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The Financial Health of Our Organizations: The NCBTMB

Were it not for the fact that I have already posted a blog titled Financial Shock and Awe at the NCBTMB, I could certainly have used that for this one. The subject matter is the same: the Form 990 filing of the NCB, except this one is for the latest return, from the fiscal year 2008. The previous posting was about the 2007 form.

Here are the cold hard facts: Revenues were down by over a million dollars, while expenses were up almost that much. The NCB is showing almost $2 million in losses for 2008. Their assets have declined by almost $3 million dollars. To borrow a phrase from another well-known pundit, Cliff Korn, “Can you spell fiduciary malfeasance?”

2008 was the year of the Feeley administration. If you need a rehash of all my real and imaginary issues with her tenure there, just read back through the blog roll. I spent much of 2008 picking on the fact that her compensation as a “volunteer” was $118,000, plus her expenses. Then there was the utter disgrace of holding a board meeting in Hawaii, and topping that off was the $20,000 gift because she supposedly couldn’t afford health insurance. What a resounding slap in the face to all the massage therapists out there who don’t make a fifth of that money and can’t afford any, either. Fiduciary malfeasance isn’t a strong enough term, but I try to avoid cursing on the blog. READ MORE....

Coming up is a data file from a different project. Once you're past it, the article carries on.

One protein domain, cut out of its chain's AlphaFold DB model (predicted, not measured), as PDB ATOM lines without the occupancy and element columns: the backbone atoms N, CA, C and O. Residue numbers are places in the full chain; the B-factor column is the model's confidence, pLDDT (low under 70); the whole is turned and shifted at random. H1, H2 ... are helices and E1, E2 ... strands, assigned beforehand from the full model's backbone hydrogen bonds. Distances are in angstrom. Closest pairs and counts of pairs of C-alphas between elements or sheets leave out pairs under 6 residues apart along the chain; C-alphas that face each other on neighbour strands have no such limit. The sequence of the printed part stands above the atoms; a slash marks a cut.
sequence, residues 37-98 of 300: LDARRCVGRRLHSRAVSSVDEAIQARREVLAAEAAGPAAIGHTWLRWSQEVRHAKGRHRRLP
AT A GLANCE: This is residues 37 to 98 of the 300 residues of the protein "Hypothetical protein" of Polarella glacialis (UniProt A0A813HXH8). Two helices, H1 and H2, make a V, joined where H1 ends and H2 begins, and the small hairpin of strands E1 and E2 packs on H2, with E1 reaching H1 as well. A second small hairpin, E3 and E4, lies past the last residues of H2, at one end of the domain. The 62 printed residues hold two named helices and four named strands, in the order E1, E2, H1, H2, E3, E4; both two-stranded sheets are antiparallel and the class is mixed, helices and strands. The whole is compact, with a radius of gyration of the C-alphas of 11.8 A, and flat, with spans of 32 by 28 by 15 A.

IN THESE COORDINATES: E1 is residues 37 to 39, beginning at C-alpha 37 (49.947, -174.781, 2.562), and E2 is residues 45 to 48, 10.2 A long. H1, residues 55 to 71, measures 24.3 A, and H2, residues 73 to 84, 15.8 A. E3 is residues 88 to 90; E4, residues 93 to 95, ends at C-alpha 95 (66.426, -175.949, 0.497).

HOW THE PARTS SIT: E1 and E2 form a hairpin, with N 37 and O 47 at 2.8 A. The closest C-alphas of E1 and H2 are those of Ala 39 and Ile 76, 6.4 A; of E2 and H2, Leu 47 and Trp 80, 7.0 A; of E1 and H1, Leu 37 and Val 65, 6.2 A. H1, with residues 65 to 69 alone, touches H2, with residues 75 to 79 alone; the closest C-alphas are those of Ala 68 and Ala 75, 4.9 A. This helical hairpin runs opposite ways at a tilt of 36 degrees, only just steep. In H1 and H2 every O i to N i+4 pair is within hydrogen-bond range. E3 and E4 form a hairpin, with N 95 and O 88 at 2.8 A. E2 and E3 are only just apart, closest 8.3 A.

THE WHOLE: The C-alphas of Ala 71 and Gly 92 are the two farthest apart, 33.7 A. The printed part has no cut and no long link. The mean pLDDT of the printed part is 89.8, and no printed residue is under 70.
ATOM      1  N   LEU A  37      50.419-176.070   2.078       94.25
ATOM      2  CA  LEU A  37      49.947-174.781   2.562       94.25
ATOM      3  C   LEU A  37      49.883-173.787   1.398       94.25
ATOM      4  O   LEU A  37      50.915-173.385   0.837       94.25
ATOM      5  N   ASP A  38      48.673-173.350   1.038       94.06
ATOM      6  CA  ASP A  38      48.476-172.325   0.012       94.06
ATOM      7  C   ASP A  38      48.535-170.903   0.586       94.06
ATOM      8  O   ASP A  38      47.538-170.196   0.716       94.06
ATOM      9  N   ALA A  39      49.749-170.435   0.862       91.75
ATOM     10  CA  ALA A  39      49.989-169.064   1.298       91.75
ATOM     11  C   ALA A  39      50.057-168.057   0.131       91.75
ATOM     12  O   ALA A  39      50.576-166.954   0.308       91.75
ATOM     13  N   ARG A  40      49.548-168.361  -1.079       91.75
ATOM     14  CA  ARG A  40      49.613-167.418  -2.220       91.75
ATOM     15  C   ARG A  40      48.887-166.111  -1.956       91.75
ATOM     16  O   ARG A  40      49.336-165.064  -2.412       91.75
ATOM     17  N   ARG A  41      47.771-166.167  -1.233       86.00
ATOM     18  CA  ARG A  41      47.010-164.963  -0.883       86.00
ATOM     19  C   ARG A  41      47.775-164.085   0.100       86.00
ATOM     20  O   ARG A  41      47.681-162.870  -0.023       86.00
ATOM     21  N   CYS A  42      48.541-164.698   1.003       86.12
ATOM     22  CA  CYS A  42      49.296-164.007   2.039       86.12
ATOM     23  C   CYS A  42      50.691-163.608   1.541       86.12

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Comment by Emmanuel Bistas on January 9, 2010 at 8:25am
The issues with NCBTMB go beyond lack of fiscal responsibility and a particular ‘administration’. It is a systemic issue that spans several organizational areas and many administrations. The root cause is the ‘monopoly’ status that NCBTMB enjoyed over the years.

For years, state licensing boards have unconditionally supported NCBTMB. The NCB was the brain-child of AMTA, AMTA lobbyists introduced licensing laws and ensured that NCE was part of the process, and many state board members were members of AMTA. AMTA and NCB were officially separate, but NCB had the full support of AMTA, and on a personal level many AMTA members shared a fondness for NCB… how can you not love your own child, your own creation, after all? Each time an issue arose (violation of bylaws? three months to process an application? customer complaints?) everyone looked the other way and thought “oh, it’s just a little problem, it will get better next year”. So the brain-child became a spoiled brat who does not care about anyone but itself. That's how we got where we are now.

Now, we can look at the 990 as an isolated event (we all have bad years) and hope it will get better next year. Or we can see in it the same dynamic we have seen over the years. I cannot help thinking that NCB leadership knew about this in 2009 as they were making announcements for pizza discounts. They knew about it as they were announcing Advanced Certifications. They knew it as they were cutting staff, and they knew it as they were buying full-page ads tooting 'excellence' or suing Oregon and Florida.